Step 1 in the planche journey is the tuck planche. It’s basically a planche with your knees tucked close to your chest to lessen the lever. It might not seem much, but it is still very challenging and is quite a remarkable achievement as well. In reality, the tuck planche might not yet be attained with perfect form on your first try, but you can let your feet first support you on the ground to lessen the load. You can also use resistance bands to add additional support to get a feel of the position.
Advanced Tuck Planche
The next step is the advanced tuck planche. At first glance, you might notice that the main difference is the different positions of the legs. The very slight adjustment of the tucked knees will add so much weight to your lower body. The key here is to lean forward enough so you can balance the position and rely more on your upper torso. Instead of focusing on extending your legs backward, lean forward even more first. Once you’ve lean enough, you will be able to move your hips as your next step.
Frog planche is basically an advanced tuck planche but with legs apart. This will you get a better feel of the planche since you’re pretty much near the straddle planche at this point. Knees are still bent and tucked close to the chest but hips are in an open position which adds more loading on your core.
Piked Straddle Planche
Pike straddle planche looks like a straddle planche with bad form, but it’s actually a good progression to build up strength towards the much harder variations. Legs are now extended and straight, but hips are piked similar to the advanced tuck planche. It’s best to practice this hold on parallettes instead of the floor to make room for the extended legs.
Lean forward even further as the hips extend backward to achieve the straddle planche position. Aim to get your whole body parallel to the ground. The straddle leg position keeps the weight outwards requiring you less of the lean compared to a full planche.
One Leg Planche
One knee is tucked close to the chest similar to a tuck planche while the other one is extended. This is a unilateral exercise so be sure to switch the legs every attempt.
This progression is almost a full planche with the same body alignment. The only difference is the bent knees which lessen the loading. Once you extend your knees, you will be in the final step.
Time to push your body to the limit with the final step in this training series. Aim to lean far enough and fight the urge to face plant on the ground. Once you reach the sweet spot, you will be able to balance easily and your legs will lift off the ground like it’s nothing. Keep in mind all the cues and perfect form to properly execute the movement.
Supplementary but Essential Exercises
While the progression is essential to planche training, it’s not the only thing that matters in the whole planche journey. Progression is just one part of the equation.
These are essential exercises that help you build straight-arm strength, joints, and body conditioning.
Pseudo Planche Leans
A crucial exercise from beginners to advanced planche-lovers because of its scalability and simulation of body hold for planche. For beginners, this is great for conditioning the shoulders and elbows for entry to tuck planche. It could also be step 1 in a beginner’s planche journey. For more advanced athletes, the exercise helps to get a further learn for more advanced variations.
Pseudo Planche Push-ups
This bent arm work translates also to straight arm training and builds stronger shoulders, arms, and chest for further planche leans. Psuedo planche push-ups can also be scaled to any level. What matters in the exercise with straight arms at the top position and leaning properly during descent and lift up.
Frog Stand (crow stand)
For beginners who are not quite there yet with lockout elbows, frog stand is an excellent exercise to get a feel of balancing your body on your hands while feet are off the floor and build shoulders strength for the upcoming challenge: the tuck planche. The frog stand also teaches how to use your hands for balance corrections.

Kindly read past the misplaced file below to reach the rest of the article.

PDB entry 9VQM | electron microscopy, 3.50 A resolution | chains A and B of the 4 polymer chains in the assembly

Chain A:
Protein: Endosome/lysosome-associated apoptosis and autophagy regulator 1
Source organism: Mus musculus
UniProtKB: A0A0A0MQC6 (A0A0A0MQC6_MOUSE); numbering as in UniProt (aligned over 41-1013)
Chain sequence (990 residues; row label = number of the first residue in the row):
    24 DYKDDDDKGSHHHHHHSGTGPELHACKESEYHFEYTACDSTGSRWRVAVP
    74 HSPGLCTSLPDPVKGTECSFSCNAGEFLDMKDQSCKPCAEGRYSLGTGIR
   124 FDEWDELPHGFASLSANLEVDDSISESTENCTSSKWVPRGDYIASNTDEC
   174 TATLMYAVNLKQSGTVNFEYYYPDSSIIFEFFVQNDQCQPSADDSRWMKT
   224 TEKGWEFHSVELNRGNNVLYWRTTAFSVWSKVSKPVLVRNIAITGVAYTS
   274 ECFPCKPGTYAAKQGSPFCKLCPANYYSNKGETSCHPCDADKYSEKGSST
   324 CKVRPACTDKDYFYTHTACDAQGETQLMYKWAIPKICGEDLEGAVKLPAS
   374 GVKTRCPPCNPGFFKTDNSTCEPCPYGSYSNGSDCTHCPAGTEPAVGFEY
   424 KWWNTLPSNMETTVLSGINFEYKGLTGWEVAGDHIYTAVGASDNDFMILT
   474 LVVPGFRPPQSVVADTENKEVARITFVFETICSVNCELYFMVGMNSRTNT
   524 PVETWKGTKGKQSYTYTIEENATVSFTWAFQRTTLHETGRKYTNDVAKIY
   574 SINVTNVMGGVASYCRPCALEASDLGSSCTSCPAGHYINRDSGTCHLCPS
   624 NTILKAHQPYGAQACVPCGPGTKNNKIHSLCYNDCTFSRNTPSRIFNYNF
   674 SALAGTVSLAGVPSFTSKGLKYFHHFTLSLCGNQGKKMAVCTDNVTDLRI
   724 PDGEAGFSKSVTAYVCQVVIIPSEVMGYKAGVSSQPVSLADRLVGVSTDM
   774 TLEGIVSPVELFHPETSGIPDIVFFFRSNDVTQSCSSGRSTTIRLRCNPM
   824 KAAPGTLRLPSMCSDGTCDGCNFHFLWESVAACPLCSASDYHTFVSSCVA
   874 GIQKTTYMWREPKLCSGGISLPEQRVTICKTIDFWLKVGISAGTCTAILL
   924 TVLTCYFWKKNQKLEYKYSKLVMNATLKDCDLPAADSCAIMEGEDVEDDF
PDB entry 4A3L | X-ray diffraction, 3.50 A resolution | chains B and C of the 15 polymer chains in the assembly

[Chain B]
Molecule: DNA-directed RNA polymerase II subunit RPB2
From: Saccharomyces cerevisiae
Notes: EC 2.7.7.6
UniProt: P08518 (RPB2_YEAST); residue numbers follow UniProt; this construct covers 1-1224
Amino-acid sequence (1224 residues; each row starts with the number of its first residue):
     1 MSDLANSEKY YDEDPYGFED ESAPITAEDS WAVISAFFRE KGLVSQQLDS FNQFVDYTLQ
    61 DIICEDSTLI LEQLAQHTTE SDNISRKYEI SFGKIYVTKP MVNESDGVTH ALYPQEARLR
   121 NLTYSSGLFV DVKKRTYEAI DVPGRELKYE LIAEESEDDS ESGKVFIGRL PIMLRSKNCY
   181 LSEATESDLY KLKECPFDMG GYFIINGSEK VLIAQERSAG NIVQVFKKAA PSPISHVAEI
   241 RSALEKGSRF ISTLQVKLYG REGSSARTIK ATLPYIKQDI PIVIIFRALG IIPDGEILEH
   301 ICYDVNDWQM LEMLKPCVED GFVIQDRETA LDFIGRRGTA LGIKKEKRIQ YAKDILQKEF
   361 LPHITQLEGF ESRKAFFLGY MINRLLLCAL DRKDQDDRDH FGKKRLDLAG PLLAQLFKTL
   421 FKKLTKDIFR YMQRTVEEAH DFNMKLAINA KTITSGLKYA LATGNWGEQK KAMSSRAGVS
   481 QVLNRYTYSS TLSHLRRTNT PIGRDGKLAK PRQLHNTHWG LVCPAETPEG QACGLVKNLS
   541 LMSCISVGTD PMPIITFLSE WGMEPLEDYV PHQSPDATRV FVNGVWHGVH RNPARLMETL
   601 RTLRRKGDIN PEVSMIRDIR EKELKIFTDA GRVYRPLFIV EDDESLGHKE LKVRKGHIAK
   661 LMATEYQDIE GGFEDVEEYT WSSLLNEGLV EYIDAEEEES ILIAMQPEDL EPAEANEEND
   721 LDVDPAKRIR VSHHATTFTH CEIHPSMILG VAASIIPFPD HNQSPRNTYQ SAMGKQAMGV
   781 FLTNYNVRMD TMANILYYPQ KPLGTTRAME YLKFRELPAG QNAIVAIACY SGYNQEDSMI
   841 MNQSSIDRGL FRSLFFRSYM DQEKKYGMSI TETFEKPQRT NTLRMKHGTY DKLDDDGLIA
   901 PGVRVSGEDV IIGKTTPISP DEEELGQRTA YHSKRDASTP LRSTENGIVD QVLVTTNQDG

To practice the lower body component, leg lift and extensions are a necessity for core strength and technique development. This exercise helps you familiarize how to use your legs when performing the movement. The lower back is also strengthened which is an essential part of your core.
Resistance Band Variations
The lift to planche and hold for a time optimal to stimulate growth with the proper progression can sometimes be too demanding. Adding assistance from bands to bridge the gap and begin training the right muscles for the planches. This is also a good option for beginners who are just learning tuck planche or trying to transition to advanced tuck planche since t Just be sure to use the least possible assistance from the band. You can anchor your bands on bars or beams above you.
Planche Push-up Variations
Learning how to perform a hold is one thing, adding the concentric and eccentric phase is another beast. But including a push-up variation (even if you use a band) adds more pushing power for you to further hold the planche.
Straight-arm Dumbbell Raises
Nothing wrong with additional weight training to isolate the arms, elbows and target the shoulders. The movement pattern mimics the planche motion while minimizing injury. Hands can be placed depending on comfortability. Use free weights or dumbbells whichever is accessible. Move slowly to promote the growth of your muscles.
Where to practice planche?
Floor – Training on the floor opens many opportunities for other transitions and lets you get more control using your fingers.
Parallettes/ P – bars – This is ideal to lessen stress on the wrist.
Gymnastics rings – Anything done on gymnastics rings are crazy stuff because of the innate instability of the rings. Consider planche on gymnastics rings when you already have mastered the full planche or at least the straddle planche on the floor or parallettes.
How often should you train planche?
Learning the planche can be a high-intensity workout and should therefore be done in moderation. Moving on to other exercises, if desired, will help you build upper body strength without fatiguing your muscles too quickly. Two to four days of working on planches are enough. Resting or doing pulling and legs can be done on the other days for proper recovery of the body.
Take a video of yourself
If you’re training alone, filming yourself is a great way to know if you’re properly performing the planche.Learning
To summarize this article:
If you have decided to work your way through this progression, stay consistent and trust the process. It’s a long, but very rewarding journey when you finally achieve the planche!
Planche is not a test, but a journey to build strength and skill.
The faster, more efficient, and safer route to training planche differs from person to person. This is why a PERSONALISED and ADAPTIVE training program works best.
To get start on personalisation, the first step is knowing where you are.
Begin with the assessment below so you can take the smarter step to learn the planche.